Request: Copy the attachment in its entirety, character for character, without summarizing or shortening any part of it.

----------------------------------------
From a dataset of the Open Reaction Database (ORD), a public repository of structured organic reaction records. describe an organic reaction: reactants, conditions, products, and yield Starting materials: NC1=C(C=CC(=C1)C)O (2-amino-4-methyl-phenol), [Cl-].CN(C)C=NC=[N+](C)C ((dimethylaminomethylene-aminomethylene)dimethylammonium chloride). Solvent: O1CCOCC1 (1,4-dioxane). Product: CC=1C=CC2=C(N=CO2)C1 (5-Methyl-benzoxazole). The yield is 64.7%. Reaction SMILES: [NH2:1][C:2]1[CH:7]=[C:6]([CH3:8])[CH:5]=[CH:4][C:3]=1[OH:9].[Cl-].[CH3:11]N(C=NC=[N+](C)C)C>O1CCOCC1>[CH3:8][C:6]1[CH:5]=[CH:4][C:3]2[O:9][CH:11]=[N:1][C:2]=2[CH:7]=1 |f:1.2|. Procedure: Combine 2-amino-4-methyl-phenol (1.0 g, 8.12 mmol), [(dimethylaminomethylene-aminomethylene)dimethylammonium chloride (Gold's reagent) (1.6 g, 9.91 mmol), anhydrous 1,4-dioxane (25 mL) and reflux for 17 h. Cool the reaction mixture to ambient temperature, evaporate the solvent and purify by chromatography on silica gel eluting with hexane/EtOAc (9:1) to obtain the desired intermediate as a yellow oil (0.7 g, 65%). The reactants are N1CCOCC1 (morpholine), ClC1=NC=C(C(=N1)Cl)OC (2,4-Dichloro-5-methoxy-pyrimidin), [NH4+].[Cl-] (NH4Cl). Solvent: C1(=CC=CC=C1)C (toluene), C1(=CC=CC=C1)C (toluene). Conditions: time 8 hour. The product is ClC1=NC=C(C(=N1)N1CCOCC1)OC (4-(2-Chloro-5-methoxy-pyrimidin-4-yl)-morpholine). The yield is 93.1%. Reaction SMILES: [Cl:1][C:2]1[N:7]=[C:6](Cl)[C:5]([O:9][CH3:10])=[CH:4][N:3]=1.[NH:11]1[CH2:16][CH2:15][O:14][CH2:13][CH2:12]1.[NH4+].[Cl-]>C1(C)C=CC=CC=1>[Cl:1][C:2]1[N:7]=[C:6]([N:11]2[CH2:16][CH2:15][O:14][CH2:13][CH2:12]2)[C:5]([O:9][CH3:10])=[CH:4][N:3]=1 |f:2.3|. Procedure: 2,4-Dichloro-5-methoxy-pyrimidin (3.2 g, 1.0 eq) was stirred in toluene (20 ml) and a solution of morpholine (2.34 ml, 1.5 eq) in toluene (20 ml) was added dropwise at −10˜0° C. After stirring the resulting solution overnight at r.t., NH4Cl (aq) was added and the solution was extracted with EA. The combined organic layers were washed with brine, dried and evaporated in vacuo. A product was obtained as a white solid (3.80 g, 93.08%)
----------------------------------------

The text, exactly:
From a dataset of the Open Reaction Database (ORD), a public repository of structured organic reaction records. describe an organic reaction: reactants, conditions, products, and yield Starting materials: NC1=C(C=CC(=C1)C)O (2-amino-4-methyl-phenol), [Cl-].CN(C)C=NC=[N+](C)C ((dimethylaminomethylene-aminomethylene)dimethylammonium chloride). Solvent: O1CCOCC1 (1,4-dioxane). Product: CC=1C=CC2=C(N=CO2)C1 (5-Methyl-benzoxazole). The yield is 64.7%. Reaction SMILES: [NH2:1][C:2]1[CH:7]=[C:6]([CH3:8])[CH:5]=[CH:4][C:3]=1[OH:9].[Cl-].[CH3:11]N(C=NC=[N+](C)C)C>O1CCOCC1>[CH3:8][C:6]1[CH:5]=[CH:4][C:3]2[O:9][CH:11]=[N:1][C:2]=2[CH:7]=1 |f:1.2|. Procedure: Combine 2-amino-4-methyl-phenol (1.0 g, 8.12 mmol), [(dimethylaminomethylene-aminomethylene)dimethylammonium chloride (Gold's reagent) (1.6 g, 9.91 mmol), anhydrous 1,4-dioxane (25 mL) and reflux for 17 h. Cool the reaction mixture to ambient temperature, evaporate the solvent and purify by chromatography on silica gel eluting with hexane/EtOAc (9:1) to obtain the desired intermediate as a yellow oil (0.7 g, 65%). The reactants are N1CCOCC1 (morpholine), ClC1=NC=C(C(=N1)Cl)OC (2,4-Dichloro-5-methoxy-pyrimidin), [NH4+].[Cl-] (NH4Cl). Solvent: C1(=CC=CC=C1)C (toluene), C1(=CC=CC=C1)C (toluene). Conditions: time 8 hour. The product is ClC1=NC=C(C(=N1)N1CCOCC1)OC (4-(2-Chloro-5-methoxy-pyrimidin-4-yl)-morpholine). The yield is 93.1%. Reaction SMILES: [Cl:1][C:2]1[N:7]=[C:6](Cl)[C:5]([O:9][CH3:10])=[CH:4][N:3]=1.[NH:11]1[CH2:16][CH2:15][O:14][CH2:13][CH2:12]1.[NH4+].[Cl-]>C1(C)C=CC=CC=1>[Cl:1][C:2]1[N:7]=[C:6]([N:11]2[CH2:16][CH2:15][O:14][CH2:13][CH2:12]2)[C:5]([O:9][CH3:10])=[CH:4][N:3]=1 |f:2.3|. Procedure: 2,4-Dichloro-5-methoxy-pyrimidin (3.2 g, 1.0 eq) was stirred in toluene (20 ml) and a solution of morpholine (2.34 ml, 1.5 eq) in toluene (20 ml) was added dropwise at −10˜0° C. After stirring the resulting solution overnight at r.t., NH4Cl (aq) was added and the solution was extracted with EA. The combined organic layers were washed with brine, dried and evaporated in vacuo. A product was obtained as a white solid (3.80 g, 93.08%)